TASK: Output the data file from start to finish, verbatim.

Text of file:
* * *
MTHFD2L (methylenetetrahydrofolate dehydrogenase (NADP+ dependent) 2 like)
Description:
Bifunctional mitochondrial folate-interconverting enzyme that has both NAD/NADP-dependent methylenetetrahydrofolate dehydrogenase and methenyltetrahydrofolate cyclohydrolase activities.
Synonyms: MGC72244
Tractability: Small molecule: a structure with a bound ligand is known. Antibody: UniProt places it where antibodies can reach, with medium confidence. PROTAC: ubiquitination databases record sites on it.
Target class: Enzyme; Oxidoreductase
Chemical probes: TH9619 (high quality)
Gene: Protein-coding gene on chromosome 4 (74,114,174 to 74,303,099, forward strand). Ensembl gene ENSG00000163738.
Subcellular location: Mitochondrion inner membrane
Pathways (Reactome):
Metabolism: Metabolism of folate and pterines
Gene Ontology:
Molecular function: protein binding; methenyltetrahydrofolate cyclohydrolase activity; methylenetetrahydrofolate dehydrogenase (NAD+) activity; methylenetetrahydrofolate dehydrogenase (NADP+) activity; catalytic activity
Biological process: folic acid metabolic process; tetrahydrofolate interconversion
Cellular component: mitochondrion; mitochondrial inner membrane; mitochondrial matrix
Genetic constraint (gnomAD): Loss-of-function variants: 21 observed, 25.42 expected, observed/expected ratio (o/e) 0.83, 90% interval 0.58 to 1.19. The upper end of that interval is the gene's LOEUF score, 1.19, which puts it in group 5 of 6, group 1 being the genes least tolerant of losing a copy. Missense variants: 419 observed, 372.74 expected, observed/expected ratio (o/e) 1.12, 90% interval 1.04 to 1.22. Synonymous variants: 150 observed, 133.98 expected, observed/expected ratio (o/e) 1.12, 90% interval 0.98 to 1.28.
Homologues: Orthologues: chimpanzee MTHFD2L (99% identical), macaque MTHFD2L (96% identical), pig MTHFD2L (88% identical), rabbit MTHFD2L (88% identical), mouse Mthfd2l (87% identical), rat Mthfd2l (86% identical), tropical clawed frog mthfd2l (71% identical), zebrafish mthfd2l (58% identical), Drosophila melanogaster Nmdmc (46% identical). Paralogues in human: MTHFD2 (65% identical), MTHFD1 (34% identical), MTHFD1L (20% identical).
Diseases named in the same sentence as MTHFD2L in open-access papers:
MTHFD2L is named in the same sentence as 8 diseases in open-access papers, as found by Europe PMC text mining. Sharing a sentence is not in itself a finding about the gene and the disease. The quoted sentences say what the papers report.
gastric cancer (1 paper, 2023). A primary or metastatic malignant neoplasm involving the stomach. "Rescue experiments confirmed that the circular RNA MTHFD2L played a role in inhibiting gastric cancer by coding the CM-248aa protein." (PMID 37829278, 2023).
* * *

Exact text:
MTHFD2L (methylenetetrahydrofolate dehydrogenase (NADP+ dependent) 2 like)
Description:
Bifunctional mitochondrial folate-interconverting enzyme that has both NAD/NADP-dependent methylenetetrahydrofolate dehydrogenase and methenyltetrahydrofolate cyclohydrolase activities.
Synonyms: MGC72244
Tractability: Small molecule: a structure with a bound ligand is known. Antibody: UniProt places it where antibodies can reach, with medium confidence. PROTAC: ubiquitination databases record sites on it.
Target class: Enzyme; Oxidoreductase
Chemical probes: TH9619 (high quality)
Gene: Protein-coding gene on chromosome 4 (74,114,174 to 74,303,099, forward strand). Ensembl gene ENSG00000163738.
Subcellular location: Mitochondrion inner membrane
Pathways (Reactome):
Metabolism: Metabolism of folate and pterines
Gene Ontology:
Molecular function: protein binding; methenyltetrahydrofolate cyclohydrolase activity; methylenetetrahydrofolate dehydrogenase (NAD+) activity; methylenetetrahydrofolate dehydrogenase (NADP+) activity; catalytic activity
Biological process: folic acid metabolic process; tetrahydrofolate interconversion
Cellular component: mitochondrion; mitochondrial inner membrane; mitochondrial matrix
Genetic constraint (gnomAD): Loss-of-function variants: 21 observed, 25.42 expected, observed/expected ratio (o/e) 0.83, 90% interval 0.58 to 1.19. The upper end of that interval is the gene's LOEUF score, 1.19, which puts it in group 5 of 6, group 1 being the genes least tolerant of losing a copy. Missense variants: 419 observed, 372.74 expected, observed/expected ratio (o/e) 1.12, 90% interval 1.04 to 1.22. Synonymous variants: 150 observed, 133.98 expected, observed/expected ratio (o/e) 1.12, 90% interval 0.98 to 1.28.
Homologues: Orthologues: chimpanzee MTHFD2L (99% identical), macaque MTHFD2L (96% identical), pig MTHFD2L (88% identical), rabbit MTHFD2L (88% identical), mouse Mthfd2l (87% identical), rat Mthfd2l (86% identical), tropical clawed frog mthfd2l (71% identical), zebrafish mthfd2l (58% identical), Drosophila melanogaster Nmdmc (46% identical). Paralogues in human: MTHFD2 (65% identical), MTHFD1 (34% identical), MTHFD1L (20% identical).
Diseases named in the same sentence as MTHFD2L in open-access papers:
MTHFD2L is named in the same sentence as 8 diseases in open-access papers, as found by Europe PMC text mining. Sharing a sentence is not in itself a finding about the gene and the disease. The quoted sentences say what the papers report.
gastric cancer (1 paper, 2023). A primary or metastatic malignant neoplasm involving the stomach. "Rescue experiments confirmed that the circular RNA MTHFD2L played a role in inhibiting gastric cancer by coding the CM-248aa protein." (PMID 37829278, 2023).